As reported by techdirt, the third verdict by a Minnesota jury has led to a $1.5 million award to Capitol Records for her file sharing over Kazaa, representing $62,500 for each of the 24 songs she downloaded. Jammie Thomas-Rassett was the first file sharer to take an RIAA lawsuit to a jury trial. The only other file sharing case to have gone to a jury trial resulted in a Boston jury awarding $675,000 to the RIAA for 30 songs.
The case was one of the first in a phase where the RIAA made a decision to pursue individuals in copyright file sharing cases to deter online file sharing. Thousands of letters were sent to other individuals threatening to sue them in Court unless they agreed to pay a sum in the order of a few thousand dollars.
After the last trial, a U.S. District Judge ordered both sides to settle but negotiations foundered. In the second jury trial the Minnesota jury awarded $1.92 million, reduced by the Judge to $54,000 stating that it was disproportionate to the actual damage. He ordered a new trial or a settlement. The jury rejected arguments that that earlier awards in the case against Thomas-Rassett were excessive.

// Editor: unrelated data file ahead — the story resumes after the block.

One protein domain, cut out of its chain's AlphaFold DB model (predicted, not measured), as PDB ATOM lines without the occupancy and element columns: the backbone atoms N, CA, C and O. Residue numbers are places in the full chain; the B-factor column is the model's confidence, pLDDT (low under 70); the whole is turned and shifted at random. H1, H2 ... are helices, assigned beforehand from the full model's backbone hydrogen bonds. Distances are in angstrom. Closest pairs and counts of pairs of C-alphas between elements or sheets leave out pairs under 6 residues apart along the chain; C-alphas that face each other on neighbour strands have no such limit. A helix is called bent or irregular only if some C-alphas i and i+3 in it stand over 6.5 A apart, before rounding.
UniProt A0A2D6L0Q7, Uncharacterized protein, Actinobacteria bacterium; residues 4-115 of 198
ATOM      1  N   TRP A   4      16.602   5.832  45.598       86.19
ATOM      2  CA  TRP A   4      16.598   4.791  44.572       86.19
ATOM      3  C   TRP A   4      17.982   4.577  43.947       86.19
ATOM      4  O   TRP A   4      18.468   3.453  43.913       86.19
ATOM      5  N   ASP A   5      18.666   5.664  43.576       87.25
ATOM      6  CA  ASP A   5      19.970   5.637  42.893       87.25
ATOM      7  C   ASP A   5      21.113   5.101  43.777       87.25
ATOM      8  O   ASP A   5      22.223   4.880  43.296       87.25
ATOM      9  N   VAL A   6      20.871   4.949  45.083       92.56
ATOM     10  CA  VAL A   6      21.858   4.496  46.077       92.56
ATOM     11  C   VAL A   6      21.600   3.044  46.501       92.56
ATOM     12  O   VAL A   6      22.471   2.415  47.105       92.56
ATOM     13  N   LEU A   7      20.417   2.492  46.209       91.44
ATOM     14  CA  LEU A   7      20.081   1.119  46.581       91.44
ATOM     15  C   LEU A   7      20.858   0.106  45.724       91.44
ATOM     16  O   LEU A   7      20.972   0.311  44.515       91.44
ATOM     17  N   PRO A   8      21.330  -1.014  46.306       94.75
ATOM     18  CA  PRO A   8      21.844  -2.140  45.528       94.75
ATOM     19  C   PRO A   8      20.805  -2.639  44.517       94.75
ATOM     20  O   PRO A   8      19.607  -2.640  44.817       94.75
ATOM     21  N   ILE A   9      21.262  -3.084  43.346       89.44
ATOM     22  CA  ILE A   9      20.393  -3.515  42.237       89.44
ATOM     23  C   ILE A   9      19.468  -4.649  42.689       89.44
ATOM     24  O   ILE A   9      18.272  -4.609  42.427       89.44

The RIAA offered to settle the case for $25,000 on the condition the last legal ruling was dismissed. Thomas-Rassett declined to accept that offer and appealed the damages award.
The Copyright Act enables a jury to award statutory damages ranging from $750 to $150,000 per violation.
The appeals courts would be more inclined to take on the case in preference to avoiding endless trials. The case has dragged on since 2007 when the first judgement was handed down which was declared a mistrial over a misdirection by the Judge to the jury.
The RIAAs position has been that the Judge didn’t have any power to lower damages, whilst Thomas-Rassett argued the damages were excessive.
It is likely that Thomas-Rassett will appeal the verdict again.
If Thomas-Rassett able to afford to pay the $25,000 even filing for bankruptcy this would not affect her liability to pay the judgement.